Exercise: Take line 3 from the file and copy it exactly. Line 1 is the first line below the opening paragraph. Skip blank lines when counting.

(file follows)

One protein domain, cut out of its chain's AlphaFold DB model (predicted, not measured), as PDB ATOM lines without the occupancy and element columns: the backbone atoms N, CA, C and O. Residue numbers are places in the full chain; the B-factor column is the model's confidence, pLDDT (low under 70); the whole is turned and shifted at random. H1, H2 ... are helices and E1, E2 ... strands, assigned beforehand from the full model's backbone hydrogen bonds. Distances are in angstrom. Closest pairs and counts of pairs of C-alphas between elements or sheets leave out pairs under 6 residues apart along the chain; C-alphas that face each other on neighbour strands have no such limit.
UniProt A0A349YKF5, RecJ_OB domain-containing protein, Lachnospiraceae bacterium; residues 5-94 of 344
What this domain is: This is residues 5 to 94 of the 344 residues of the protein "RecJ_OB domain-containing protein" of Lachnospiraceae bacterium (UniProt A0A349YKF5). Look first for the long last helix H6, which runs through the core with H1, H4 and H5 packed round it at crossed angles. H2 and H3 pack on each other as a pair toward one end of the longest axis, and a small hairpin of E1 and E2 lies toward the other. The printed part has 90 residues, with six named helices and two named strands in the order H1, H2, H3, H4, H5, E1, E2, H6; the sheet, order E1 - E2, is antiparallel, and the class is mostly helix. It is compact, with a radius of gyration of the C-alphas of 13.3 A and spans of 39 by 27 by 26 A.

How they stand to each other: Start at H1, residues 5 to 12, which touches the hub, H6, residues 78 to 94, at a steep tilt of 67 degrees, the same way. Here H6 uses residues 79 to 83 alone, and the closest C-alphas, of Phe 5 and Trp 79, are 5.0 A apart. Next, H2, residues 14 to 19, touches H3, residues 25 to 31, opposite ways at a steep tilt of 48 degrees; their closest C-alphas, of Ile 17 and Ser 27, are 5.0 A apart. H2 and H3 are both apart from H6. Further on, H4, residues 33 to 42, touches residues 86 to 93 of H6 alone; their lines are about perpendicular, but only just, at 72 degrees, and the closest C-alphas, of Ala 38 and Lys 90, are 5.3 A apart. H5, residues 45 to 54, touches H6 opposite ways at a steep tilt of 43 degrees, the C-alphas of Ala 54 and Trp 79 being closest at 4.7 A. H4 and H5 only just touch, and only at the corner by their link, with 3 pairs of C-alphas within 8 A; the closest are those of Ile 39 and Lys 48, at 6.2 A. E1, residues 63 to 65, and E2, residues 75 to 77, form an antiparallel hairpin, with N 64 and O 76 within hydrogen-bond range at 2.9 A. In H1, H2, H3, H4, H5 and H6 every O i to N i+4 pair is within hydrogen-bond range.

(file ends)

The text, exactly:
How they stand to each other: Start at H1, residues 5 to 12, which touches the hub, H6, residues 78 to 94, at a steep tilt of 67 degrees, the same way. Here H6 uses residues 79 to 83 alone, and the closest C-alphas, of Phe 5 and Trp 79, are 5.0 A apart. Next, H2, residues 14 to 19, touches H3, residues 25 to 31, opposite ways at a steep tilt of 48 degrees; their closest C-alphas, of Ile 17 and Ser 27, are 5.0 A apart. H2 and H3 are both apart from H6. Further on, H4, residues 33 to 42, touches residues 86 to 93 of H6 alone; their lines are about perpendicular, but only just, at 72 degrees, and the closest C-alphas, of Ala 38 and Lys 90, are 5.3 A apart. H5, residues 45 to 54, touches H6 opposite ways at a steep tilt of 43 degrees, the C-alphas of Ala 54 and Trp 79 being closest at 4.7 A. H4 and H5 only just touch, and only at the corner by their link, with 3 pairs of C-alphas within 8 A; the closest are those of Ile 39 and Lys 48, at 6.2 A. E1, residues 63 to 65, and E2, residues 75 to 77, form an antiparallel hairpin, with N 64 and O 76 within hydrogen-bond range at 2.9 A. In H1, H2, H3, H4, H5 and H6 every O i to N i+4 pair is within hydrogen-bond range.